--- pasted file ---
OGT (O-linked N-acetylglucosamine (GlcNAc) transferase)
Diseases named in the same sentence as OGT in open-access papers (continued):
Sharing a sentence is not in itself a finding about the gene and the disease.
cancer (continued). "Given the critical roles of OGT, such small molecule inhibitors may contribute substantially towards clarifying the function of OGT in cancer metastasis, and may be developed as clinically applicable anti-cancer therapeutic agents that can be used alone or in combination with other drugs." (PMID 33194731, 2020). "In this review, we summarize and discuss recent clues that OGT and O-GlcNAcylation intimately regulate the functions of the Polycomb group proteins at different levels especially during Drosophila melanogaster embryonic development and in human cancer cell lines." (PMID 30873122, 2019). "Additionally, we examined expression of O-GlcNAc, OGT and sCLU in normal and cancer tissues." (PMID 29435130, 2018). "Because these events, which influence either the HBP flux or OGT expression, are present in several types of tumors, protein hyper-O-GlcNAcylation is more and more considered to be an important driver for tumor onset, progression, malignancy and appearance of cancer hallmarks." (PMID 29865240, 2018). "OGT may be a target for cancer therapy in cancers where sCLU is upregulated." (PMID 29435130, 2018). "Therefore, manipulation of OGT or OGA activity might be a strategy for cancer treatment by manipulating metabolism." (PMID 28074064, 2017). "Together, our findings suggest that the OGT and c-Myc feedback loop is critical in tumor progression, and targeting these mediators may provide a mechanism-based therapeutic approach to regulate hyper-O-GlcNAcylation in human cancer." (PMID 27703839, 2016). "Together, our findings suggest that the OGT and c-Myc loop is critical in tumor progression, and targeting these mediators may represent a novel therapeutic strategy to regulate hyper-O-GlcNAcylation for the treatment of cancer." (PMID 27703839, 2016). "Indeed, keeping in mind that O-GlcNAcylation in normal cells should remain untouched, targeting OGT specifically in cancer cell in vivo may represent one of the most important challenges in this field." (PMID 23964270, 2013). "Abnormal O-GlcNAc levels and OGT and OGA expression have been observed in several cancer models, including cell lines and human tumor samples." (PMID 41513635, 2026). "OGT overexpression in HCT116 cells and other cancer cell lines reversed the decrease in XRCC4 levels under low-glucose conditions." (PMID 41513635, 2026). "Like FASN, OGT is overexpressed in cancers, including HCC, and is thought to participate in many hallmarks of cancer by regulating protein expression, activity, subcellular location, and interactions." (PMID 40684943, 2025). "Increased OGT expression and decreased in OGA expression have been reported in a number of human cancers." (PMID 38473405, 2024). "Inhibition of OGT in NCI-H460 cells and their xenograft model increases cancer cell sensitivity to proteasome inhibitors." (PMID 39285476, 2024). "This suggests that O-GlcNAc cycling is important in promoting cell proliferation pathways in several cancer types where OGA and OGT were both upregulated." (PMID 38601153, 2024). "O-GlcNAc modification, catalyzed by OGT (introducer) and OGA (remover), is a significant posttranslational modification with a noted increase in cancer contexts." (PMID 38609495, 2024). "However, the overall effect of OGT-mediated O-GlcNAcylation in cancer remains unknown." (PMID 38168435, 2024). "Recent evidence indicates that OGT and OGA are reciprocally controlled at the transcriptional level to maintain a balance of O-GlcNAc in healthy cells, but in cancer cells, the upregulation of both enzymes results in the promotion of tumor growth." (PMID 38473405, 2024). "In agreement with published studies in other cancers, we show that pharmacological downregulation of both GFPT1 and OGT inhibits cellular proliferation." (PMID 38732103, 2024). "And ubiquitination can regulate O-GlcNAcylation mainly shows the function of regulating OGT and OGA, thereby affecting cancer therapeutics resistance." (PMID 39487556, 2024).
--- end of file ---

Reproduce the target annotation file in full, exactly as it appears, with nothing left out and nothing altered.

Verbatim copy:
OGT (O-linked N-acetylglucosamine (GlcNAc) transferase)
Diseases named in the same sentence as OGT in open-access papers (continued):
Sharing a sentence is not in itself a finding about the gene and the disease.
cancer (continued). "Given the critical roles of OGT, such small molecule inhibitors may contribute substantially towards clarifying the function of OGT in cancer metastasis, and may be developed as clinically applicable anti-cancer therapeutic agents that can be used alone or in combination with other drugs." (PMID 33194731, 2020). "In this review, we summarize and discuss recent clues that OGT and O-GlcNAcylation intimately regulate the functions of the Polycomb group proteins at different levels especially during Drosophila melanogaster embryonic development and in human cancer cell lines." (PMID 30873122, 2019). "Additionally, we examined expression of O-GlcNAc, OGT and sCLU in normal and cancer tissues." (PMID 29435130, 2018). "Because these events, which influence either the HBP flux or OGT expression, are present in several types of tumors, protein hyper-O-GlcNAcylation is more and more considered to be an important driver for tumor onset, progression, malignancy and appearance of cancer hallmarks." (PMID 29865240, 2018). "OGT may be a target for cancer therapy in cancers where sCLU is upregulated." (PMID 29435130, 2018). "Therefore, manipulation of OGT or OGA activity might be a strategy for cancer treatment by manipulating metabolism." (PMID 28074064, 2017). "Together, our findings suggest that the OGT and c-Myc feedback loop is critical in tumor progression, and targeting these mediators may provide a mechanism-based therapeutic approach to regulate hyper-O-GlcNAcylation in human cancer." (PMID 27703839, 2016). "Together, our findings suggest that the OGT and c-Myc loop is critical in tumor progression, and targeting these mediators may represent a novel therapeutic strategy to regulate hyper-O-GlcNAcylation for the treatment of cancer." (PMID 27703839, 2016). "Indeed, keeping in mind that O-GlcNAcylation in normal cells should remain untouched, targeting OGT specifically in cancer cell in vivo may represent one of the most important challenges in this field." (PMID 23964270, 2013). "Abnormal O-GlcNAc levels and OGT and OGA expression have been observed in several cancer models, including cell lines and human tumor samples." (PMID 41513635, 2026). "OGT overexpression in HCT116 cells and other cancer cell lines reversed the decrease in XRCC4 levels under low-glucose conditions." (PMID 41513635, 2026). "Like FASN, OGT is overexpressed in cancers, including HCC, and is thought to participate in many hallmarks of cancer by regulating protein expression, activity, subcellular location, and interactions." (PMID 40684943, 2025). "Increased OGT expression and decreased in OGA expression have been reported in a number of human cancers." (PMID 38473405, 2024). "Inhibition of OGT in NCI-H460 cells and their xenograft model increases cancer cell sensitivity to proteasome inhibitors." (PMID 39285476, 2024). "This suggests that O-GlcNAc cycling is important in promoting cell proliferation pathways in several cancer types where OGA and OGT were both upregulated." (PMID 38601153, 2024). "O-GlcNAc modification, catalyzed by OGT (introducer) and OGA (remover), is a significant posttranslational modification with a noted increase in cancer contexts." (PMID 38609495, 2024). "However, the overall effect of OGT-mediated O-GlcNAcylation in cancer remains unknown." (PMID 38168435, 2024). "Recent evidence indicates that OGT and OGA are reciprocally controlled at the transcriptional level to maintain a balance of O-GlcNAc in healthy cells, but in cancer cells, the upregulation of both enzymes results in the promotion of tumor growth." (PMID 38473405, 2024). "In agreement with published studies in other cancers, we show that pharmacological downregulation of both GFPT1 and OGT inhibits cellular proliferation." (PMID 38732103, 2024). "And ubiquitination can regulate O-GlcNAcylation mainly shows the function of regulating OGT and OGA, thereby affecting cancer therapeutics resistance." (PMID 39487556, 2024).